Bogside, 1969: ‘I never thought I would live through 25 years of murder’

Eyewitness: Jeanette Warke was a working class Protestant mother-of-two when violence broke out

The Battle of the Bogside in August 1969 led to the deployment of the British army to Northern Ireland and the start of what became known as the Troubles. Video: Enda O'Dowd & Ronan McGreevy

 

In 1969, I was 25 and I had two children and was living at 16 Mountjoy Street. It was near where I was reared. We had a great childhood growing up in a mixed neighbourhood. There was never a mention of Catholic or Protestant though we went to different schools and different churches. We never wanted for anything. We were brought up in a household where you respected people. You respected your clergy, your teachers and the police, the RUC.

Then the army arrived in. That was horrendous because they arrived in with barbed wire

I’ll never forget that day, the 12th of August 1969. I was down in Waterloo Place. I had two kids, one in a pram and the other holding on to the handle. I saw these men and they were like rag dolls, all lying against Littlewoods which was a store at the time. Their faces were all dusty and black. It was the RUC and the B-Specials. They had come out of the Bogside. They were shattered.

I remember coming home and I was scared and I asked myself what’s going on in our city.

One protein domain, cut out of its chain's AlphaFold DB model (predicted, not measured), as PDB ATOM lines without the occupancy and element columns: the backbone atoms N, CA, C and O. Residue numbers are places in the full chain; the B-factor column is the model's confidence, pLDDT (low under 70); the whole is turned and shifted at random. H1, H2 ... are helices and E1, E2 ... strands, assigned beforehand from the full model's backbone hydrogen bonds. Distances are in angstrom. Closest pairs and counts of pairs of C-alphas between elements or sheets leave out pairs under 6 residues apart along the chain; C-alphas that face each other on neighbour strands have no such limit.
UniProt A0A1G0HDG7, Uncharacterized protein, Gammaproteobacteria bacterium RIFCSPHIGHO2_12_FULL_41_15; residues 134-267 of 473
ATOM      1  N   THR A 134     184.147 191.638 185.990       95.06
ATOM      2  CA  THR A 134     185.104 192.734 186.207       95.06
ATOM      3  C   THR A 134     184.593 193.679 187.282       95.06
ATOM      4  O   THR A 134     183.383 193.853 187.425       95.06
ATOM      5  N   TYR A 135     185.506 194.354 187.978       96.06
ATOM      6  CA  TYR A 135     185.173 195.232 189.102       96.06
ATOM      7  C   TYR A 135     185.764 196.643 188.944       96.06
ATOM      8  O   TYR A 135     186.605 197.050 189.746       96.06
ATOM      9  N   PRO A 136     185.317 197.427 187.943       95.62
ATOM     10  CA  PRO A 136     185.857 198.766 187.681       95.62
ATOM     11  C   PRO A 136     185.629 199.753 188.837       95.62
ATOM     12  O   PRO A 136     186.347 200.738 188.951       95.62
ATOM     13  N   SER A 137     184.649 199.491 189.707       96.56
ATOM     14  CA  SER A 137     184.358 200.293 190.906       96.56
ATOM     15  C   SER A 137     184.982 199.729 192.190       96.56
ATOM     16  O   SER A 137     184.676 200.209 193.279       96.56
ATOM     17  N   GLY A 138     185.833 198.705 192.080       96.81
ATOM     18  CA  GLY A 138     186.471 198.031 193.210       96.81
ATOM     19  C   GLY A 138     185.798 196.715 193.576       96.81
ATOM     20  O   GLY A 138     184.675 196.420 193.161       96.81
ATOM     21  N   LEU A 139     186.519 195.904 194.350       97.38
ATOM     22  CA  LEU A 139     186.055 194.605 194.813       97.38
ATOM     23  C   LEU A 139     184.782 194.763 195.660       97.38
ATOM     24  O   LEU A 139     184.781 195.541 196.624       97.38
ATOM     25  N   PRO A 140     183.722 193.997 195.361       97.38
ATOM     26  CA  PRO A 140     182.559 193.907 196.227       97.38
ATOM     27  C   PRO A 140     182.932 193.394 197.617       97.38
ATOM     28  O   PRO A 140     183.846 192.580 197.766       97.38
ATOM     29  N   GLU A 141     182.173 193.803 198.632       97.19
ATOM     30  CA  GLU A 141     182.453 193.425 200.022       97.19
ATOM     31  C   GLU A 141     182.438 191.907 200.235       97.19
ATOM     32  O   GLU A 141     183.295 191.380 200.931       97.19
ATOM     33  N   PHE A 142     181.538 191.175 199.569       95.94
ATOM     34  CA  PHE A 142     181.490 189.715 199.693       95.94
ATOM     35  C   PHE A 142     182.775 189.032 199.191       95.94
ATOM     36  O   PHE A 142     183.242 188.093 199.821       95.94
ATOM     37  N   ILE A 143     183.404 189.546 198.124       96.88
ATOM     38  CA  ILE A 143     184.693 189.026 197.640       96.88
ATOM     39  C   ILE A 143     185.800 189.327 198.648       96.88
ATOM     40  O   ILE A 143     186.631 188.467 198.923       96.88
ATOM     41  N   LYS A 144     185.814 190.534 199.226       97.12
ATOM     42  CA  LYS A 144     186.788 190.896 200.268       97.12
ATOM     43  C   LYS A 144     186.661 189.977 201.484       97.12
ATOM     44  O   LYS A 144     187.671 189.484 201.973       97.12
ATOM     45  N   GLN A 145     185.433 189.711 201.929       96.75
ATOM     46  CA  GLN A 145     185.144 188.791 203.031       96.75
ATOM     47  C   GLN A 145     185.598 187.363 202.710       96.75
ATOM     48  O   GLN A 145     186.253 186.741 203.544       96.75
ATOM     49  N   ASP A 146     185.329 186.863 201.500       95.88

Then the army arrived in. That was horrendous because they arrived in with barbed wire. I thought then that was the end of the world.

After the Battle of the Bogside, I never ever thought I would live through 25 years of terror, murder, bombing, mayhem

I remember at one stage during the week, we went to Castlerock which was a small beach in Co Antrim. I’ll never forget my father had his pocket radio. He jumped up and he said, “We’ve got to go home, the city’s burning.” We piled into that car and we were scared. It is not often I see my father agitated. He was a placid man who wanted an easy life.

As we drove in, we could see the sky red with the buildings burning. I remember thinking that our city is going to be burnt to the ground. Are our houses going to be there when we cross the bridge?

Working class family

I was brought up in a working class family and we weren’t top of the barrel for getting the good jobs.

As a Protestant, we didn’t have anything to do with the civil rights movement. We were told the IRA would be there. At that time the IRA struck fear into our hearts.

Then some of my Catholic neighbours said to me that this was for people living in bad housing conditions, it’s for people with no jobs and against the gerrymandering in the city.

After the Battle of the Bogside, I never ever thought I would live through 25 years of terror, murder, bombing, mayhem. I honestly don’t think I could have coped if I thought at the time it would last that long.

As you work through it all, you take it all in your stride. You just go from day to day and hope that things will get better.

Thousands were killed and so many maimed. We are sitting here in 2019. What was it all about? Some say it was about a united Ireland. There’s no united Ireland and nor can I see one in the future because it’s not what people want.

Jeanette Warke runs the Cathedral Youth Club in Derry’s Waterside area. She was in conversation with Ronan McGreevy